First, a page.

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Dance REview

Worlds collide in dramatic program from José Mateo Ballet Theatre

Dancers performing in José Mateo’s “Light to Dark” at Sanctuary Theatre.Aram Boghosian for The Boston Globe

CAMBRIDGE — José Mateo’s new program, “Light to Dark,” sends worlds crashing into one another: musical worlds, emotional worlds, physical worlds. In this final program in the 30th anniversary season of José Mateo Ballet Theatre, the choreographer plunges deep into the ravages of the human psyche with a premiere that, at points, makes your hair stand on end.

Mateo leads you there with two older works: The first, “Back to Bach” (2002), set to Bach’s exuberant Piano Concerto in G minor, invites you in. The second, “Dark Profiles” (2001), to Beethoven’s dissonant Gross Fuge in B flat, prepares you for the fall. It’s a wise kind of programming: You stick close as events unfold even when the action seems a bit contrived or the remarkable scores overwhelm the choreography.


True to Mateo’s aesthetic, the premiere, “The Even and the Odd,” springs directly from the music, here Anna Clyne’s riveting “Night Ferry” (2012). In it, eerie clangs and gunshot bursts, swirling eddies and military locksteps ravage imagined utopias.

A dance for two couples and a corps of 12, the piece plays desire against betrayal, naiveté against manipulation, hope against cynicism. None of them win out. Yet a tenderness emerges via flitting leitmotifs: A taut Angie DeWolf, in red, pushes into a slight sideways lunge, her arms stretching high. She’s etching a diagonal line toward space, a beam of light in a barren landscape. She and her partner, Spencer Doru Keith, a marvel of nuanced gestures, engage in quick, quiet waltzes amid the hard-edged arabesques, quick passé spins, and rigorous criss-crossing lines of throngs of dancers.

There’s a power play here between DeWolf and the lithe Lauren Ganther, who’s in black and partnered by the generous Stephen James. Perhaps it’s a battle between female titans. We don’t know, and that’s OK. Part of the wonder of dance is that it’s open to many interpretations, and its architecture and kinesthetic kick can be enough; we don’t need a narrative line. But “The Even and the Odd” is high drama with fierce psychological drivers. It needs palpable reasons throughout for why A must follow B. Eventually it loses that steam of necessity, continuing, it seems, in order to fill out the 20-minute score.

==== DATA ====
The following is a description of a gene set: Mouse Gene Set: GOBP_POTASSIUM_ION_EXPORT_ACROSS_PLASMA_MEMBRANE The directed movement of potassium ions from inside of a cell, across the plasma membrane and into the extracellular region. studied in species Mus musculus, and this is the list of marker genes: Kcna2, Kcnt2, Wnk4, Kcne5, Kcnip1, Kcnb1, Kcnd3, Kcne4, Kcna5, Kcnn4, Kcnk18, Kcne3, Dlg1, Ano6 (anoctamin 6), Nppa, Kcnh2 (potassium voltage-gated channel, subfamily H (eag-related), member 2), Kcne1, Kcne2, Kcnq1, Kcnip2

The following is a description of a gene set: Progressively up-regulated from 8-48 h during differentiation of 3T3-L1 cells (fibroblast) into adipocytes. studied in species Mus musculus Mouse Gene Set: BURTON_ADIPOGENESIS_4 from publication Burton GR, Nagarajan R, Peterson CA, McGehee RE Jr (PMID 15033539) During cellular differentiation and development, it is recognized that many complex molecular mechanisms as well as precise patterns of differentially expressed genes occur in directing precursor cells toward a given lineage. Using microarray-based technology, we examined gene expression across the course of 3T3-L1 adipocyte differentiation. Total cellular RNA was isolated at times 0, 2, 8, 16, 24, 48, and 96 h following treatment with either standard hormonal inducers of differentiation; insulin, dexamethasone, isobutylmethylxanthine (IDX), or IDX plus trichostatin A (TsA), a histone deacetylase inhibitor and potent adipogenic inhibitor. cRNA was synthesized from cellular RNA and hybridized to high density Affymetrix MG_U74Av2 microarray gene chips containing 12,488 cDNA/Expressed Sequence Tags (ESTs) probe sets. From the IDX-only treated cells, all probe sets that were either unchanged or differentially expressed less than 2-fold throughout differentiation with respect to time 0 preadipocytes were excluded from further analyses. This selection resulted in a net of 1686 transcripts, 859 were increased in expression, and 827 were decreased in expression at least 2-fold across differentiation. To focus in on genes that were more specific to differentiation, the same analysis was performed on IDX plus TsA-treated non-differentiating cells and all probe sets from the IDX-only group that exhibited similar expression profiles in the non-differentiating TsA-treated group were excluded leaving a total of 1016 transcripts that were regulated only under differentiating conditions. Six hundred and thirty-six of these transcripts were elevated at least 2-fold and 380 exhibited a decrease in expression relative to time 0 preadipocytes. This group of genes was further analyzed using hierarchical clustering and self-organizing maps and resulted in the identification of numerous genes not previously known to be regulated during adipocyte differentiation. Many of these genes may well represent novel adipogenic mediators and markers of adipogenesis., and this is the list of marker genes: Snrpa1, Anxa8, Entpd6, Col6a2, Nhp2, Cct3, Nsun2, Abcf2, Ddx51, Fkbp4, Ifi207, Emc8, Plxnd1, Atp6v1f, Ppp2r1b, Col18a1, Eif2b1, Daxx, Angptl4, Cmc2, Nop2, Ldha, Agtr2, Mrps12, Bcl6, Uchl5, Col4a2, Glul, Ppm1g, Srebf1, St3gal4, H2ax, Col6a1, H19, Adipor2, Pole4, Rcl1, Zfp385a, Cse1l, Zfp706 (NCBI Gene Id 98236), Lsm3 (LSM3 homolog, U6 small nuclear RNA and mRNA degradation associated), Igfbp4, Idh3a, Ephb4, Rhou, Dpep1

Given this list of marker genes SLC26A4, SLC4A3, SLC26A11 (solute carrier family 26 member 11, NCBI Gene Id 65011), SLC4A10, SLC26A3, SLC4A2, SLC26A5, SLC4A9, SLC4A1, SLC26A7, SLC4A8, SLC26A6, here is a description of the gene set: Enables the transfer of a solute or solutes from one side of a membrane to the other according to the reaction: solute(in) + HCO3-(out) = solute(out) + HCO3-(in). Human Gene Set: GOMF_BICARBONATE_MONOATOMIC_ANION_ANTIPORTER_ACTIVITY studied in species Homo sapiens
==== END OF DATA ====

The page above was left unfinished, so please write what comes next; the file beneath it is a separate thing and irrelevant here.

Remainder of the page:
“Back to Bach,” on the other hand, is a buoyant celebration of structure and form. It’s a dance for 15 with the pellucid partnering of Magdalena Gyftopoulos and Keith at its core. Filled with Mateo’s intricate geometric patterning and rapid permutations of groups, solos, and couples, the dance commingles airborne classical lines with grounded, contemporary quirks. Quick ballet beats and pas de chats give way to unbridled hops and flexed feet as the dancers embody the music.

“Dark Profiles” forms a bridge between those two pieces. It’s strikingly articulate, but exhibits some of the same dramatic excess as the premiere. Madeleine Bonn is regal and cool as the isolated lead female figure against a corps of 12. She moves with grace yet has a spine of stone. Her feet now dart like ice picks, now step deliberately, as if navigating the jagged chords of the Beethoven score. Her arms push sideways, fingers splayed: She’s opening a passageway, perhaps to healing.

At certain points, a group of watchers in long black dresses forms a backdrop to the central action, like a mythic chorus. It’s a heady image, recalling early Martha Graham. The emotional timbre resonates, but the logic of the watchers’ presence remains obscure.



Presented by José Mateo Ballet Theatre. At Sanctuary Theatre, Cambridge, through May 13. 617-354-7467, www.ballettheatre.org

Thea Singer can be reached at thea.singer@comcast.net.